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Could Climate Change Make Scandinavia The Next Great Wine Region?

As weather patterns change, can we expect the same flavor from the same grapes grown in the same places? The wine industry doesn’t think so, and it’s already making contingency plans.

If there’s a certain wine that you can’t imagine living without, drink up now while you still have the chance.

Climatologists predict that climate change will drastically affect the world of wine, as warmer weather turns famous wine regions too hot or dry, completely changes the flavor profile of wine from certain areas, and creates new wine-growing regions altogether, as territory formerly hostile to vineyards, like parts of Scandinavia, warms up. Discovery News reports:

"Can any region continue to grow the exact same varieties and make the exact same style of wines? If what we know today is correct, that is highly unlikely," said Gregory Jones, oenology professor at Southern Oregon University.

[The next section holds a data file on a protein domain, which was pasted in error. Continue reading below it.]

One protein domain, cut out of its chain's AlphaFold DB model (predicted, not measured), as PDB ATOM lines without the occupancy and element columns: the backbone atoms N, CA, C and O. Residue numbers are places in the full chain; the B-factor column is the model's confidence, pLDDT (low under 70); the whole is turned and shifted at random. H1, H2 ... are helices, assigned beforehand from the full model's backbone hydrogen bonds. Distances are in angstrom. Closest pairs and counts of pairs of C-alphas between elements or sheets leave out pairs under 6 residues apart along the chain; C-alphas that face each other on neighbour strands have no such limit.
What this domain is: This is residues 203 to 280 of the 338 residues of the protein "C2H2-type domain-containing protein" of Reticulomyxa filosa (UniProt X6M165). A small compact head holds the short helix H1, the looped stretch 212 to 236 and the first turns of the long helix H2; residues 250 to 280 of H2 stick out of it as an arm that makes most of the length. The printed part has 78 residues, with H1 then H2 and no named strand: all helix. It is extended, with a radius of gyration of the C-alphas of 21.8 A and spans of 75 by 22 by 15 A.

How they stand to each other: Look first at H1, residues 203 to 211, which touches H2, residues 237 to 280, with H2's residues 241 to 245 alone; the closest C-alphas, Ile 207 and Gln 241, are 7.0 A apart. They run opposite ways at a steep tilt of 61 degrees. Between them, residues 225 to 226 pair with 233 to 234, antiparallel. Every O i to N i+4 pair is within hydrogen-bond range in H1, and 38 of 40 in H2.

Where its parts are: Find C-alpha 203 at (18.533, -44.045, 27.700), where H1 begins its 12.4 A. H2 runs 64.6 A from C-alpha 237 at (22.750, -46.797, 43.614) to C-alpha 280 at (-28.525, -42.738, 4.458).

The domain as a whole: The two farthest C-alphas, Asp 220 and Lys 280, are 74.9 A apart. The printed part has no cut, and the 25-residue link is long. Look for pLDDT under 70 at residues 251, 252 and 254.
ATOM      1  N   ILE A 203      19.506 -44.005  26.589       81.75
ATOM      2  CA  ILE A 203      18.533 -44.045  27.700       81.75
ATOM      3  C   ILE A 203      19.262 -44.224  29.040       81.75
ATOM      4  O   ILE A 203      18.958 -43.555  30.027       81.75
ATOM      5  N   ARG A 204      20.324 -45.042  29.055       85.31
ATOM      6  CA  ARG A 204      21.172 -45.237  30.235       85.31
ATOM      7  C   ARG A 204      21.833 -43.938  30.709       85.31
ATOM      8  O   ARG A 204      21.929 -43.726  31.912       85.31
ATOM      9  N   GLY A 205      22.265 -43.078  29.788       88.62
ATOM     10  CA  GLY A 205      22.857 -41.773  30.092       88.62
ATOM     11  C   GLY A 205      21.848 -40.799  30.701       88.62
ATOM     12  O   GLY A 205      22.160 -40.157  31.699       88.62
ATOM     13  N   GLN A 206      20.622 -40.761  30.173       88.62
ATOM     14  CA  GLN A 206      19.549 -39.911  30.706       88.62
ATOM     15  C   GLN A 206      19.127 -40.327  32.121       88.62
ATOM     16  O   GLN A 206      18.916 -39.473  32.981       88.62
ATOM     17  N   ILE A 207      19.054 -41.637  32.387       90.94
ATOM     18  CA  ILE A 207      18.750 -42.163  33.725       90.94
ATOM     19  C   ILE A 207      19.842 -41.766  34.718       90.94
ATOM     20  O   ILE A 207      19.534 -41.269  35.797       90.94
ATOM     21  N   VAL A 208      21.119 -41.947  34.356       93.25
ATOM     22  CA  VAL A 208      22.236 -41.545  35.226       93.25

Some parts of the world that could benefit, according to Discovery:

"Tasmania, parts of New Zealand, southern Chile, Ontario and other parts of Canada, England and the Mosel and Rhine areas in Germany."

Parts of the world that could suffer? France and other Mediterranean wine-growing countries. In fact, dryer and hotter weather throughout the Mediterranean has already affected some wine growers, who may find that their wines are "full-bodied and more alcoholic, at the expense, some say, of finesse."

So what can growers do to adapt with the times? Move their vines higher up into the hills to search for cooler weather, for starters. And researchers are exploring the hundreds of warm-weather grape varietals that they know next to nothing about, with the hope that genes for heat tolerance could be bred into classic wine grapes.